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Nora Was a Nurse

by Peggy Gaddis (1953)
Nora Was a Nurse

She thought of herself only as a dedicated nurse until she learned she was also a woman.

“Your reasons for coming to Shellville are your own affair and I have no desire to know them,” Nurse Nora Courtney told the new young doctor — but she knew she lied both to him and to herself. Everything about Doctor Owen Baird interested her for she knew she was hopelessly and passionately in love with him.

And when beautiful Lillian Halstead set her cap for the young doctor, Nora realized she must make him see her as a desirable woman as well as an efficient nurse.

How Nora achieved her purpose and what these three handsome young people made of their lives is thrilling reading, growing to an unexpected and satisfying climax.

Oh, man! They gave away the ending!

One of the things I love about career romance fiction is that you never know how things are going to turn out.

  • Will Nurse Nora find fulfillment in her health services career?

  • Will she listen to her heart and be swept up in a whirlwind workplace romance with Dr. Baird that may or may not violate the terms and conditions of her employment and certainly runs contrary to the latest guidelines on sexual harassment laid out by the Equal Employment Opportunity Commission?

  • Will Dr. Baird be able to see through the superficial facade of Lillian Halstead’s beauty and see the woman of sub-standard occupational yield underneath? (Desirable and efficient. That’s the killer combination, ladies.)

Normally, there would be no possible way for you to know the answers to those questions until the very last pages of the book, and it is that delicious unpredictability that elevates career romance fiction above other so-called literary works.

So, how can this book claim to “grow to an unexpected and satisfying climax” [emphasis mine] when the synposis clearly states that Nurse Nora “achieve[s] her purpose” in the end? Did they not have SPOILER ALERTs in 1953?

As for…

She thought of herself only as a dedicated nurse until she learned she was also a woman.

…I would have thought the bust was a dead giveaway. Did she not notice that her stethoscope didn’t hang straight?

Editor’s Note: The scanned image is an accurate representation of the book cover itself. If the type appears to be slightly askew, that’s because it is. It is not the fault of the scanning hardware or its operator (this time).

North Country Nurse

by Robert Ackworth (1965)
North Country Nurse

Lovely young Mary Loring, her nurse’s training behind her, came home to the north country for two reasons–one, to help the people in this vast wilderness land; the other, locked in her heart, to work with young Dr. Ken Shannon who was coming back here to start his practice.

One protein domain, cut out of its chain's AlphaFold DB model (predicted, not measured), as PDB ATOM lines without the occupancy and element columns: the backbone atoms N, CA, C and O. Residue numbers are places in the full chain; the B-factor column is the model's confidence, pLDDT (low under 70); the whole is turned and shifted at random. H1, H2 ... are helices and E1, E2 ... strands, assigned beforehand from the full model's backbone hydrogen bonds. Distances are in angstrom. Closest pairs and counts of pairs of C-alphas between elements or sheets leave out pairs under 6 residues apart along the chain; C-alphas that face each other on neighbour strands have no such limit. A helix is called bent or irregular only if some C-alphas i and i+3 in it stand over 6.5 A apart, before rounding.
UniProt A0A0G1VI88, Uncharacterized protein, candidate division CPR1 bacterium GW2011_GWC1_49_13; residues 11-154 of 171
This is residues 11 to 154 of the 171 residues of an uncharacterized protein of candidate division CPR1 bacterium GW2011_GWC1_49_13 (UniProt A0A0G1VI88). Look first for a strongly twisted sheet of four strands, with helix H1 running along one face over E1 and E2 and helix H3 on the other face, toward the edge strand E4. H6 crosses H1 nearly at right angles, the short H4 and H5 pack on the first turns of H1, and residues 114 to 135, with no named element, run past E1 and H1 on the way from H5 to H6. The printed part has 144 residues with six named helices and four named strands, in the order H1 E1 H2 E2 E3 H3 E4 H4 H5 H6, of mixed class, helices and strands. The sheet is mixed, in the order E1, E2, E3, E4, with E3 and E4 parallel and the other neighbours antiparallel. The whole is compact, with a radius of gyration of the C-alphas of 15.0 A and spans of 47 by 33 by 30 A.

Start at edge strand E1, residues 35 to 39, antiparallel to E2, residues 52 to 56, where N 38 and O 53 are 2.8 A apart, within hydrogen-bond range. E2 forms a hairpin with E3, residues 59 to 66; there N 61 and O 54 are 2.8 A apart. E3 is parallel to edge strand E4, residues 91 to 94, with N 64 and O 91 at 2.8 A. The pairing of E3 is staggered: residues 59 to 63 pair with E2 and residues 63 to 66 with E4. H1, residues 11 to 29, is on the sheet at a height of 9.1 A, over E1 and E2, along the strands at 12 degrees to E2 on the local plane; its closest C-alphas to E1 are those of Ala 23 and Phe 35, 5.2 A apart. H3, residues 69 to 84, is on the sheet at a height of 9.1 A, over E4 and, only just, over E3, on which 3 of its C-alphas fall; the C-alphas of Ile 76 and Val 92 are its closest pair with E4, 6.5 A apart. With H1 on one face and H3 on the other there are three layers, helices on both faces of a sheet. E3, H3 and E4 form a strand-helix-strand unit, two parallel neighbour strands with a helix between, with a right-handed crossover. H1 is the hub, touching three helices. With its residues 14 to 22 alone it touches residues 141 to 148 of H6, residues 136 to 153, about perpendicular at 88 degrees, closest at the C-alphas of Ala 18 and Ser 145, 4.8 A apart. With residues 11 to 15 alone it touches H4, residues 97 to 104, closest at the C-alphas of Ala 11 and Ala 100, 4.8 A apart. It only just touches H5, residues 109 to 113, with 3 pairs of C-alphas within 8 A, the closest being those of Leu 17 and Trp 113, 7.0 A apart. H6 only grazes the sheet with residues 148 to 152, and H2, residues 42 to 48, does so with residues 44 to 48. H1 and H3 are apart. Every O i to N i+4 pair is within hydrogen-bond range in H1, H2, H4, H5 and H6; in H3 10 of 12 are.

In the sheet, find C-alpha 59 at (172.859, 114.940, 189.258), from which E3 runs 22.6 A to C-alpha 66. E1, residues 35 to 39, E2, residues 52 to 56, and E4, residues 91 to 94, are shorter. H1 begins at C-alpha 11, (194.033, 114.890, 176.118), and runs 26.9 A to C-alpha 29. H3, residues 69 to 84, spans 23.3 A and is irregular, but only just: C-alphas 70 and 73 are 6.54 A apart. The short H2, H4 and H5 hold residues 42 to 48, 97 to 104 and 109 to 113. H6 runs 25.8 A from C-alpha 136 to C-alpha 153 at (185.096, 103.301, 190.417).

But when Ken stepped off the plane, beside him was a beautiful, titian-haired bride. Now Mary wanted only to escape — from this man she could never have, from her beloved north country that would always remind her of him.

It took a startling confession from Ken, and a danger-fulled mercy flight with a devil-may-care pilot named Eddie Garrett, to show Mary that she didn’t have to run away–that a girl doesn’t always know the secrets of her own heart…

There’s a lot to love about this book. First, there’s the cover, with Nurse Mary Loring’s crisp white uniform seemingly unaffected by the ash and soot spewing out of the blazing inferno behind her.

Second, the blurb on the back, which gets extra points for the use of the term “titian-haired bride.” (“Titian,” by the way, means “bright golden auburn.” I had to look it up. And let me tell you, it’s a sad day when can’t read the blurb on the back of a romance novel without having to break out the OED.)

But the absolute best thing about this story of a woman who has dedicated her entire life to improving the health and well-being of others is that deep within its nicotine-stained pages is a full-page foldout advertisement for cancer sticks.

True Cigarette Ad: Doesn't It All Add Up To True?

North Side Nurse

by Lucy Agnes Hancock (1941)
North Side Nurse

“I think you’re a very foolish and stubborn girl, “Deborah,” Mrs. Hackett said as she prepared to bid her daughter goodbye. “And why you should wish to keep on messing around with a lot of poor foreign children is a mystery to me. I can’t think how you got that way in the first place. Even though your grandfather Bradley was a surgeon, surely that fact is no reason for devoting your life to nursing. Come on, darling. Christmas is over and you did your full duty by every sick child in your district. The worst three months of winter are still to come. I’ll stay another day. Let’s get away from this bitter northern climate. We’ll have fun down south and you may meet the right man — one often does, you know. I always say Florida is the most romantic spot in the world, and I should know.”

Northwest Nurse

by Arlene Fitzgerald (1964)
Northwest Nurse

Tossed on the winds of emotion.

A torrent of excitement race through her, as his lips met hers in a firm, gentle kiss.

Holly Doran, R.N., had come to Oregon on a temporary assignment, but she found something much more permanent there — a town of people she cared about, and a wonderful young doctor named Key Catrell.

There was only one problem — a handsome psychiatrist back in San Francisco who expected her to return to him, and with good reason — he was her fiance.


by Peggy Anderson (1978)

Doctors don’t keep you alive. I do.

Sometimes I help people live.
Sometimes I help them die.
Always, I help them. I’m a nurse.

The shocking, inspiring, surprise bestseller of the year. Nurse is the story of eight weeks in the life of a real nurse in a large urban hospital. It is all here: the joy and pain, the death and drama, the mistakes, successes and secrets. Nurse reads like a novel, but sticks in the memory like a real experience. Because it is.